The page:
Tuesday, August 30, 2022 - 06:00

The Eclipse Software Defined Vehicle (SDV) Working Group had its first contribution day on June 30, where various open source projects and project proposals were presented and discussed. This was a significant step forward for the working group in its mission to bring software development to the forefront in the automotive sector. 

In this article, we introduce you to our first project contribution — Eclipse Chariott — and explain the ideas and goals behind it. But some context is necessary first.

We Need to Collaborate on Non-Differentiating Components

The automotive and mobility ecosystem is facing major challenges in modernizing and streamlining software development, as well as in software life cycle management for consumer products. 

These challenges are rooted in the extremely heterogeneous hardware and software used within current product lines, but particularly within product lines as they’re evolved. 

The entire industry has been trying to decouple software from hardware for years. This decoupling will enable software development and the software life cycle to become more sustainable. But it will also create new challenges:

  • Running software on edge devices with limited compute power, memory, bandwidth, and available connectivity 
  • Deploying software to millions of devices in a scalable way
  • Managing software dependencies
  • Securing and stabilizing software component interactions in safety-relevant contexts

Luckily, most of these challenges are not unique to automotive software development, or to any automotive company — be it an original equipment manufacturer (OEM) or a supplier. A number of automotive companies have acknowledged the need to collaborate on non-differentiating edge (in-car) and backend software components, as well as the associated development processes and toolchains.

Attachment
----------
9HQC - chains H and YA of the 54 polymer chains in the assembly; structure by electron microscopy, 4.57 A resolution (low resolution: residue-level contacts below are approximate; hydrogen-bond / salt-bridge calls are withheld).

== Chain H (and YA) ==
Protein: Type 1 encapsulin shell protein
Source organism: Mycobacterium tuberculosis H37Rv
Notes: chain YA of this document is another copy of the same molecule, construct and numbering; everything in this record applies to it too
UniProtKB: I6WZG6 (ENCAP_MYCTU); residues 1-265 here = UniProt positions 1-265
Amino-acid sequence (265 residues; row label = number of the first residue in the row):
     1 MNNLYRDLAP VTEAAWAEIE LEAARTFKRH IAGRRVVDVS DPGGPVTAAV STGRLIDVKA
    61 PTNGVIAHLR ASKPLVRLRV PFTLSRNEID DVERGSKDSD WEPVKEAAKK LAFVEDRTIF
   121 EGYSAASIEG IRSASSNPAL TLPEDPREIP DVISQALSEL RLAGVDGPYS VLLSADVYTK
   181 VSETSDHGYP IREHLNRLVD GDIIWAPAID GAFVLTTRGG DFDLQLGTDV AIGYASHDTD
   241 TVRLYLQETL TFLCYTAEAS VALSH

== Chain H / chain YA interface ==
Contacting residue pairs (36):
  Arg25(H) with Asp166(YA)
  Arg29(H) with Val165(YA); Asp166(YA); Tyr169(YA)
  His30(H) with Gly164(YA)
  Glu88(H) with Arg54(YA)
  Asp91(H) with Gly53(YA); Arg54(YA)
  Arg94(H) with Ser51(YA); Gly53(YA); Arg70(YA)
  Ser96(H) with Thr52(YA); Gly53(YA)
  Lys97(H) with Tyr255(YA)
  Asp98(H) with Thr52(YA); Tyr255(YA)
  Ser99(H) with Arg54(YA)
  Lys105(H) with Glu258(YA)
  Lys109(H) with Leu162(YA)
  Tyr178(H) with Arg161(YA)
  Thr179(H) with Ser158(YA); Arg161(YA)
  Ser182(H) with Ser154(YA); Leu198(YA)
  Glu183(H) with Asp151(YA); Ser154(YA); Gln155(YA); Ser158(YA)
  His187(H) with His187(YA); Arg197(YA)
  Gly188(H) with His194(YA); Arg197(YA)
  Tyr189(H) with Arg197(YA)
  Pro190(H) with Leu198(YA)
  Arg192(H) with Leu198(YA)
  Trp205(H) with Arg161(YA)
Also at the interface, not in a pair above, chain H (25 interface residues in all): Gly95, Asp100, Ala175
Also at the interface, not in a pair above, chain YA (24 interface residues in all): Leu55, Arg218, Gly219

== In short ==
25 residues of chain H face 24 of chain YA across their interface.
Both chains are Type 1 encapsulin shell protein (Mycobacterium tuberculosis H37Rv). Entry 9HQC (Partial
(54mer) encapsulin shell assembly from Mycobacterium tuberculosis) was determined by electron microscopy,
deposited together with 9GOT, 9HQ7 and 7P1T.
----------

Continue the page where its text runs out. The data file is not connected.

The remaining question was: how and where should collaboration take place?

Open Source Enables Collaboration

It’s important to consider what kind of results you’re looking for before deciding where and how to collaborate on software. Other software development communities, such as the cloud native technology community, have realized excellent results from putting source code at the center of standardization and integration efforts. And the best way to immediately collaborate on source code in a scalable way is through open source. 

The Eclipse SDV Working Group was created to support integration of individual projects and contributions into a bigger picture, and has taken a unique approach that will differentiate its efforts from other approaches and bring actual change to automotive software development: We put source code at the forefront of the discussion, and the Eclipse Foundation is the perfect neutral ground for the vendor neutral collaboration this project needs.

Eclipse Chariott Provides a Metadata-Driven Application Programming Model

Solving the various non-differentiating challenges in automotive software development is a great opportunity for software developers, OEMs, and their partners to collaborate and deliver on the vision for software-defined vehicles.

There is very clear demand for technologies, processes, and toolchains that support modern approaches for developing, operating, and maintaining automotive-grade software-defined vehicles that deliver the continuous innovation consumers expect.